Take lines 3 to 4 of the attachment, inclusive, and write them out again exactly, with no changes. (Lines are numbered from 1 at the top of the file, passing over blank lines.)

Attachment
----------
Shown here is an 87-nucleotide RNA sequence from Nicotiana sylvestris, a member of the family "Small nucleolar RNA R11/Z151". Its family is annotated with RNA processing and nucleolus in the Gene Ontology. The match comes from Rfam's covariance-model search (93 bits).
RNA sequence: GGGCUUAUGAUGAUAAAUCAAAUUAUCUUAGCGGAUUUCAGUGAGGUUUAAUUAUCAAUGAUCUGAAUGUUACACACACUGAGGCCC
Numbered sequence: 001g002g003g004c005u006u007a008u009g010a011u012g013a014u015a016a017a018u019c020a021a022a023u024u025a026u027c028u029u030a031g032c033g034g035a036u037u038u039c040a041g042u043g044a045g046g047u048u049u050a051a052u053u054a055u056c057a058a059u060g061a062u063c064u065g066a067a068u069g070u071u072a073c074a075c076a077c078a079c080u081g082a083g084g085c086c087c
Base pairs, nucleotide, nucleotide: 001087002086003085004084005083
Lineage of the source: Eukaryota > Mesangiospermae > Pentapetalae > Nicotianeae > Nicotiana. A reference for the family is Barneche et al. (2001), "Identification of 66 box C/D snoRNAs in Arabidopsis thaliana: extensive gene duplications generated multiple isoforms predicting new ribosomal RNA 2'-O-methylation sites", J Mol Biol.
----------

Numbered sequence: 001g002g003g004c005u006u007a008u009g010a011u012g013a014u015a016a017a018u019c020a021a022a023u024u025a026u027c028u029u030a031g032c033g034g035a036u037u038u039c040a041g042u043g044a045g046g047u048u049u050a051a052u053u054a055u056c057a058a059u060g061a062u063c064u065g066a067a068u069g070u071u072a073c074a075c076a077c078a079c080u081g082a083g084g085c086c087c
Base pairs, nucleotide, nucleotide: 001087002086003085004084005083